Biology

Cell Organelles and Features

Lesson Plan

Onion cells

State Standards:

High School Biology
2.1 Relate cell parts/organelles (plasma membrane, nuclear envelope, nucleus, nucleolus, cytoplasm, mitochondrion, endoplasmic reticulum, Golgi apparatus, lysosome, ribosome, vacuole, cell wall, chloroplast, cytoskeleton, centriole, cilium, flagellum, pseudopod) to their functions. Explain the role of cell membranes as a highly selective barrier (diffusion, osmosis, facilitated diffusion, active transport).

Listening and Speaking (S)
* S.1 Vocabulary: Students will comprehend and communicate orally, using English vocabulary for personal, social, and academic purposes. (FL 1, 2, 4, 5, 6, 7; ELA 4)
* Identifies important information on academic content using prior knowledge and/or visual cues as needed. (S.3.9)

Reading: Comprehension:Students will read English fluently and identify facts and evidence in order to interpret and analyze text. (ELA 8, 11)
* Formulates open-ended questions in order to explore a topic of interest. (R.6.7a)

Writing: Students will write in English for a variety of purposes with clear focus, coherent organization, and sufficient detail. (ELA 19; FL 1)


Essential Question:

Why membrane receptors transmit messages across the cell membrane?

Lesson Question:

How do membrane receptors transmit messages across the cell membrane?

Introduction:

Today we are going to discover how do membrane receptors transmit messages across the cell membrane.
In a biology lab some students are looking through a microscope at an unknown cell and they are confuse about the cell membrane and the cell wall. You want to help them. How you determine and explain whether it was a plant cell or and animal cell?

Task:

In a biology lab some students are looking through a microscope at an unknown cell and they are confuse about the cell membrane and the cell wall. How you determine and explain whether it was a plant cell or and animal cell?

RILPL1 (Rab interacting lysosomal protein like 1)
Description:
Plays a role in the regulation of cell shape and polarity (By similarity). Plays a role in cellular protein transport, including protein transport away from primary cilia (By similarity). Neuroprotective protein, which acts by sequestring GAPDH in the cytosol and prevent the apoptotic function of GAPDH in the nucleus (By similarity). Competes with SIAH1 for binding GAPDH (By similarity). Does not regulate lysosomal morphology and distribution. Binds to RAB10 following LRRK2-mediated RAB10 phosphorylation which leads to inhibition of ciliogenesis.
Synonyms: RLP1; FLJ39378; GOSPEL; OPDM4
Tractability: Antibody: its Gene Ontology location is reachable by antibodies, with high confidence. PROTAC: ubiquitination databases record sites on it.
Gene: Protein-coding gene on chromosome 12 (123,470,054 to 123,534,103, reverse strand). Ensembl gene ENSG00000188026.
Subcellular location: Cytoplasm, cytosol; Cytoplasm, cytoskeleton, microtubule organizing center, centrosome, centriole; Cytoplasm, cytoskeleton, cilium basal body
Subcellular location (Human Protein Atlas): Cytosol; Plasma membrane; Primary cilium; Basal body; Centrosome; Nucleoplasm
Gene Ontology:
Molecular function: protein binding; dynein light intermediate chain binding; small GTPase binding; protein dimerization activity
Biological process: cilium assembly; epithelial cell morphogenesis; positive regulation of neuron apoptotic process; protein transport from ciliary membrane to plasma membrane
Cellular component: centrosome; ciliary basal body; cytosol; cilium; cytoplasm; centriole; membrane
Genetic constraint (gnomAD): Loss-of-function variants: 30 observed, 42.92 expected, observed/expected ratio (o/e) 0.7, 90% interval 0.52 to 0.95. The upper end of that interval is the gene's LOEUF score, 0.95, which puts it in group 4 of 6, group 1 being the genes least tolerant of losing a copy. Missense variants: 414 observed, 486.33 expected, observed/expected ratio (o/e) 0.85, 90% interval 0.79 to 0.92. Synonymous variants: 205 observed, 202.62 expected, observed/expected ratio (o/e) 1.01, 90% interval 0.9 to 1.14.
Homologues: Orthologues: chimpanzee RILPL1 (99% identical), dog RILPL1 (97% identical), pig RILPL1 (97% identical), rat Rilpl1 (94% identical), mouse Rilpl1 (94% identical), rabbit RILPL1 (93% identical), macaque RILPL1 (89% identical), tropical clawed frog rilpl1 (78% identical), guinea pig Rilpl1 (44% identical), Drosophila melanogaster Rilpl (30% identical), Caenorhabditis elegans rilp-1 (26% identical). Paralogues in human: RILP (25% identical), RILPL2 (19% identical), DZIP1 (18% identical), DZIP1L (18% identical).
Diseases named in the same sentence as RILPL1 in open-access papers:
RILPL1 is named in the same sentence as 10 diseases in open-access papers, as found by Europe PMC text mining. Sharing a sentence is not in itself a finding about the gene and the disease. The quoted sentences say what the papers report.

To do this we will use a simulation, look through a microscope, and visit websites and video to determine what a cell membrane is. Then you create a Power Point presentation describing the structure of the cell membrane. Finally, you will quiz yourself and others. How can what you've learned help you teach another group of students?

Lesson Experiences:

1. Eliciting: Cells and Organelles

Discuss with a partner the answers to these two questions:

What is a cell?
What is an organelle?

Now let's figure out the boundaries of a cell.

2. Engagement: Activity about permeability

We know what a cell is, but what about its boundaries? Let's use a "physical metaphor" to find out.

Form a team of 4 or 5. You will take the balloons and scent given to you.
Using the dropper to put two or four drops of perfume or cologne into the balloons.
Then partially inflate each balloon and tie it off.
Then pass the balloons around.

Questions:
Are you able to smell the perfume or cologne?
How would the odor be able to pass through the balloon?

Discussion:
Discuss your answers to these questions with your group.

Now let's have you think about what separates cells from their environment but also may allow things to pass through, like the scent and the balloon.


3. Exploring: Activity with microscope

In almost every type of biological research, the microscope plays a fundamental role. Biologists use it to study the fine structures of cells and tissues, things that are too small to be seen with the unaided eye. The microscope used most often is the light microscope, which uses light to form an enlarged image of a specimen. A commonly used type of microscope is the compound light microscope. Compound light microscopes are used to view tiny living organisms as well as preserved cells mounted on glass (a microscope slide) and covered with a coverslip. This type of slide is prepared with water or some other liquid, such as a stain, and is called a wet mount.

In this lab, you will practice using a compound light microscope. You will learn how to make a wet-mount slide and will observe several cell structuresfrom Elodea and Onion.